Focus movie review: con inartistry

Focus red light

Unpleasant, humor free, and contrary to accepted codes of movie morality. And that’s before it shows its hand as a pile of implausible sentimental mush.
I’m “biast” (pro): love a good con movie

I’m “biast” (con): nothing

(what is this about? see my critic’s minifesto)

How did the filmmaking team of Glenn Ficarra and John Requa — responsible for the brilliant nastiness of Bad Santa (as writers) and charming sweetness of I Love You Phillip Morris (as writers and directors) — come to this? Focus is unpleasant, humor free, and contrary to accepted codes of movie (and nonmovie) morality. Con artists Nicky (Will Smith: Winter’s Tale), a seasoned expert, and Jess (Margot Robbie: The Wolf of Wall Street), a naive upstart, meet-criminal-cute in New York and move on to work an elaborate pickpocketing operation at the “Associated Football Franchise of America”’s not-Superbowl in New Orleans, where they (and their gang, which is run with sleek businesslike efficiency) rake in more than a million dollars stealing watches and wallets from ordinary schmucks like you and me. I suspect we’re meant to be impressed by their cleverness and entrepreneurial spirit, but anyone who’s had their credit card compromised by lowlifes like these will not be amused, and whatever sympathy we may have had for these people — which wasn’t much to start with — is forever beyond the movie’s reach. (Not even Smith’s everyman appeal helps here.) Then it’s three years later, in Buenos Aires, where Nicky is pulling a job on a millionaire racing engineer (Rodrigo Santoro: Rio 2) and Jess shows up unexpectedly, and for a while I could cling to a small hope that perhaps she is playing a really long con on Nicky, or will at least pull a Dirty Rotten Scoundrels on him (which he definitely deserves). But nope. Focus is built on a framework of scraps stolen from other, better con-job movies, and seems to hope that its bland slickness will distract you from the fact that it ultimately has nothing to offer but the pile of implausible sentimental mush it produces, as if by magic, from up its sleeve while you were looking at your watch.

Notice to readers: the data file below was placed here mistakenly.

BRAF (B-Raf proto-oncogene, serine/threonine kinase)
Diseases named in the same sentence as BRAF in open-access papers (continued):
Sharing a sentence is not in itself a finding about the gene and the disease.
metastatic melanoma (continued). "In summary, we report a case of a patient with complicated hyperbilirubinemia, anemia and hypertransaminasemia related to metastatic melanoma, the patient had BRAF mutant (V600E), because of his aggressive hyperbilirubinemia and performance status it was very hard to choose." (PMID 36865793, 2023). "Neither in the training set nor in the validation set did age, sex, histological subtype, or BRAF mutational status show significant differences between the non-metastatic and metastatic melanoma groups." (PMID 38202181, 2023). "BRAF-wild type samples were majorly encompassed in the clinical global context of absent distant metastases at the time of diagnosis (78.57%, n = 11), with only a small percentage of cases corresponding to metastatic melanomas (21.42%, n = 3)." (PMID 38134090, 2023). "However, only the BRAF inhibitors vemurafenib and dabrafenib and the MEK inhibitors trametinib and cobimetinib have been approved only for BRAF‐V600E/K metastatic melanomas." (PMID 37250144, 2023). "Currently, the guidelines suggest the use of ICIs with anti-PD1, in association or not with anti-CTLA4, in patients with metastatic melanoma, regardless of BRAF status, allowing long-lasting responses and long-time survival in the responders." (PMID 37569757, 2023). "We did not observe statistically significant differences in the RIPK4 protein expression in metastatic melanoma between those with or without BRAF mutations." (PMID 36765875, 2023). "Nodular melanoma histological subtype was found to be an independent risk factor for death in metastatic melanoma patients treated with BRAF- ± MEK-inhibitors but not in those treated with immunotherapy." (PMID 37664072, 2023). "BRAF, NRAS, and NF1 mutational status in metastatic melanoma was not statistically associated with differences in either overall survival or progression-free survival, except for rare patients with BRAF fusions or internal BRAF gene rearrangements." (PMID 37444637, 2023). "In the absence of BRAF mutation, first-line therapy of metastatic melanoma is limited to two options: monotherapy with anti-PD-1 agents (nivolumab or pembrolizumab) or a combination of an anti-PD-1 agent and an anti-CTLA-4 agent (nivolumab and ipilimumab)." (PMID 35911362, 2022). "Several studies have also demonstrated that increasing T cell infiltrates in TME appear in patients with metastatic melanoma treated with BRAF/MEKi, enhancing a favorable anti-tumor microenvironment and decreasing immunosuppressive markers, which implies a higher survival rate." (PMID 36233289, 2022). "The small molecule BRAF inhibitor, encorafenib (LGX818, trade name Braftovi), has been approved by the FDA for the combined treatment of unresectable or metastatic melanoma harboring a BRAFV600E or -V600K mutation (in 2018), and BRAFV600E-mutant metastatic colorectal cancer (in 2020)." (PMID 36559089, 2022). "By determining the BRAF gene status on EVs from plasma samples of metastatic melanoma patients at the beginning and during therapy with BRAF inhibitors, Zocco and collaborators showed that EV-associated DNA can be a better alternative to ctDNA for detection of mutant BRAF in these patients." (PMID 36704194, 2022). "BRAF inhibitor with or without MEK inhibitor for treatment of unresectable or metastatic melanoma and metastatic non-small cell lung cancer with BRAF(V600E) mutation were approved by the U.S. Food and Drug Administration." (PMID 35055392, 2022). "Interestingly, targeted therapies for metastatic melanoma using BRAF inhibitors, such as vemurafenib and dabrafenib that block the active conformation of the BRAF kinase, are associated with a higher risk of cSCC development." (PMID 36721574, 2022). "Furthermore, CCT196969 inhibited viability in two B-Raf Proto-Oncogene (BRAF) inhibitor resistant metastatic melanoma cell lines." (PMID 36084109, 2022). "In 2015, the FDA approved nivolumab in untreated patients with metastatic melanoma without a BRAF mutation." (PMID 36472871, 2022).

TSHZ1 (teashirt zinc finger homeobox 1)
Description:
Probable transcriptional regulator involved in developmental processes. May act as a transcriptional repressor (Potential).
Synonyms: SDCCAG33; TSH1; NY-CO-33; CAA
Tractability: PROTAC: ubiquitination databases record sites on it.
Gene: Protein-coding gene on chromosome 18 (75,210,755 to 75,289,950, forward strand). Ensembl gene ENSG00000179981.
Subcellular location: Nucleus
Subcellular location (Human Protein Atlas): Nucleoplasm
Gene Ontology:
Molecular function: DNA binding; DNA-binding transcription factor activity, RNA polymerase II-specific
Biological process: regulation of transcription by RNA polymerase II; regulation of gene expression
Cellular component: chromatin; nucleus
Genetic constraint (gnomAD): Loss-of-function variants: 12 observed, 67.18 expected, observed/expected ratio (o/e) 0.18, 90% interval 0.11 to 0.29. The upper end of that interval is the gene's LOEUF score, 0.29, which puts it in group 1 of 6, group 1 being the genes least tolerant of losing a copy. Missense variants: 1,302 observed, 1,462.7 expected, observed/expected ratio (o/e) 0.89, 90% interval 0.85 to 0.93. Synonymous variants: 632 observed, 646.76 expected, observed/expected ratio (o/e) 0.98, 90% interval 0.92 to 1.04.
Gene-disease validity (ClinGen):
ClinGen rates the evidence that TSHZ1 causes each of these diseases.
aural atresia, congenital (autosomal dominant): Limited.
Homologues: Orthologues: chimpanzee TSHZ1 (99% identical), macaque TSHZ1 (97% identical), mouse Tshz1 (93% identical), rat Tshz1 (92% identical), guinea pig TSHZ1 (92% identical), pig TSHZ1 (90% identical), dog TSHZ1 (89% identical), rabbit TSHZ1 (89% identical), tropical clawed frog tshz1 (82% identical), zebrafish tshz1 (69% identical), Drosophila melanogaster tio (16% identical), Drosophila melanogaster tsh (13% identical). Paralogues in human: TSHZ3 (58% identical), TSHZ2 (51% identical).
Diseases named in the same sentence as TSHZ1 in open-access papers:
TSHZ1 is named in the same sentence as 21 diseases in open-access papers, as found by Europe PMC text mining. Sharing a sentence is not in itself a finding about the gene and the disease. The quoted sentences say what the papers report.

See also my #WhereAreTheWomen rating of Focus for its representation of girls and women.

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